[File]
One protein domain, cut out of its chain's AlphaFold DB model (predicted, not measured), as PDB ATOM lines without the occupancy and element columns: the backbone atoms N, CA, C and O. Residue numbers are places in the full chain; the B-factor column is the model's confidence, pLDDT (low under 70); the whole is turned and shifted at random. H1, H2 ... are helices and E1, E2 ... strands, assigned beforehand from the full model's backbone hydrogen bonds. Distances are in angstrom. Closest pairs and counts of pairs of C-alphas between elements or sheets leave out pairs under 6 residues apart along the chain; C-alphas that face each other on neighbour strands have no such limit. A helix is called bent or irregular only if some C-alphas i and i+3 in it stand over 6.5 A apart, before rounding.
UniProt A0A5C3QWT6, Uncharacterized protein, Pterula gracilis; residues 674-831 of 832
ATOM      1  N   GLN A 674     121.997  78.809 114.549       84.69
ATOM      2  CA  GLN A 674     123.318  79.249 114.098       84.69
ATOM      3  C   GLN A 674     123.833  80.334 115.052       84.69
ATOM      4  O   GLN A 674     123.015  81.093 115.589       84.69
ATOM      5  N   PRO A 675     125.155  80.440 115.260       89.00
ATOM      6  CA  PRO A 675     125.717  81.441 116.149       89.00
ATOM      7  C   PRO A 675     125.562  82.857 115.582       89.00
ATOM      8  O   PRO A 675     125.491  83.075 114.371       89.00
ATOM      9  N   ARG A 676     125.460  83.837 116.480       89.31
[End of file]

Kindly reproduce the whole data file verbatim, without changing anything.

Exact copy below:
One protein domain, cut out of its chain's AlphaFold DB model (predicted, not measured), as PDB ATOM lines without the occupancy and element columns: the backbone atoms N, CA, C and O. Residue numbers are places in the full chain; the B-factor column is the model's confidence, pLDDT (low under 70); the whole is turned and shifted at random. H1, H2 ... are helices and E1, E2 ... strands, assigned beforehand from the full model's backbone hydrogen bonds. Distances are in angstrom. Closest pairs and counts of pairs of C-alphas between elements or sheets leave out pairs under 6 residues apart along the chain; C-alphas that face each other on neighbour strands have no such limit. A helix is called bent or irregular only if some C-alphas i and i+3 in it stand over 6.5 A apart, before rounding.
UniProt A0A5C3QWT6, Uncharacterized protein, Pterula gracilis; residues 674-831 of 832
ATOM      1  N   GLN A 674     121.997  78.809 114.549       84.69
ATOM      2  CA  GLN A 674     123.318  79.249 114.098       84.69
ATOM      3  C   GLN A 674     123.833  80.334 115.052       84.69
ATOM      4  O   GLN A 674     123.015  81.093 115.589       84.69
ATOM      5  N   PRO A 675     125.155  80.440 115.260       89.00
ATOM      6  CA  PRO A 675     125.717  81.441 116.149       89.00
ATOM      7  C   PRO A 675     125.562  82.857 115.582       89.00
ATOM      8  O   PRO A 675     125.491  83.075 114.371       89.00
ATOM      9  N   ARG A 676     125.460  83.837 116.480       89.31